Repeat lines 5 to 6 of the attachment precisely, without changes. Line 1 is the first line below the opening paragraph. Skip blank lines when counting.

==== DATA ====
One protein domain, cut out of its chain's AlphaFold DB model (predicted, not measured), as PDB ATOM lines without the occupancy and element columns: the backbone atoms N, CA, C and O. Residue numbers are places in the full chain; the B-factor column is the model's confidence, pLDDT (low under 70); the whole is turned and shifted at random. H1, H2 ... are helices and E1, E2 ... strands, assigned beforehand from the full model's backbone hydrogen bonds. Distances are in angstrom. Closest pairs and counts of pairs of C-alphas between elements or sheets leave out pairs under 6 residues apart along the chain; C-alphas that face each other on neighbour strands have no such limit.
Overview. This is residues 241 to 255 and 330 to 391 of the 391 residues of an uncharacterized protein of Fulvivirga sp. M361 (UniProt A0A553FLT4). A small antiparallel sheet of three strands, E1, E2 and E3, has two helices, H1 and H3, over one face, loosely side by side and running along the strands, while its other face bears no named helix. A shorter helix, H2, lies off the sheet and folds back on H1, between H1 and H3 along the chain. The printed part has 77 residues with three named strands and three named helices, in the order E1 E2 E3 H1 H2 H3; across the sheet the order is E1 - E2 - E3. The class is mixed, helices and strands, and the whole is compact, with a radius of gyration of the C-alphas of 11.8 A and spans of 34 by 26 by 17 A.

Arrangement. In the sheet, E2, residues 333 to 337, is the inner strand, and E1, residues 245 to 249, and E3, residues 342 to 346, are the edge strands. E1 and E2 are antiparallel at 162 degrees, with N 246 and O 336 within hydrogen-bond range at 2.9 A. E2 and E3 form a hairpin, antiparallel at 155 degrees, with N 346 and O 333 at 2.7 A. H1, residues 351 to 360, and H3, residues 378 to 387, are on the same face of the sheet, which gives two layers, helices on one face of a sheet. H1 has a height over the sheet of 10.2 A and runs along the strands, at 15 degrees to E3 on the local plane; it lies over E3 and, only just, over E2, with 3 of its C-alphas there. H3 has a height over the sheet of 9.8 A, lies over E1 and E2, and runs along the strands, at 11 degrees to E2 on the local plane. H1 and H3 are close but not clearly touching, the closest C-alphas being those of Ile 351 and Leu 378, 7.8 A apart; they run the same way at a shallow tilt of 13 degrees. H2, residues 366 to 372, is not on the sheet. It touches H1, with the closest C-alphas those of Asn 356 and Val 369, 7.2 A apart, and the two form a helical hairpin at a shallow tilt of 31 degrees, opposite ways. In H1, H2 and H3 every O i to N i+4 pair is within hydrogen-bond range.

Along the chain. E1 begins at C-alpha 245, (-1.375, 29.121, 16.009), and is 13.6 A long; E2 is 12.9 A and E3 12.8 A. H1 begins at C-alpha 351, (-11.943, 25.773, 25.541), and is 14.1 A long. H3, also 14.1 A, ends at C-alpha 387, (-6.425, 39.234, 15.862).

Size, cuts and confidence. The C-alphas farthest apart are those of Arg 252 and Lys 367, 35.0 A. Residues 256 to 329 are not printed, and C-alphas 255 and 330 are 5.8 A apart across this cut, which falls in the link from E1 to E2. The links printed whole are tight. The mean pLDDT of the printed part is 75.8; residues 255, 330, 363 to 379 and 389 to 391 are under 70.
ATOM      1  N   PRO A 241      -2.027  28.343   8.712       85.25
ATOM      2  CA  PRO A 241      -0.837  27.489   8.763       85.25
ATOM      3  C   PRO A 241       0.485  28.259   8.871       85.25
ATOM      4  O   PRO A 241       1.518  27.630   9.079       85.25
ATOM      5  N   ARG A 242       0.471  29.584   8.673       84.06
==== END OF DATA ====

ATOM      1  N   PRO A 241      -2.027  28.343   8.712       85.25
ATOM      2  CA  PRO A 241      -0.837  27.489   8.763       85.25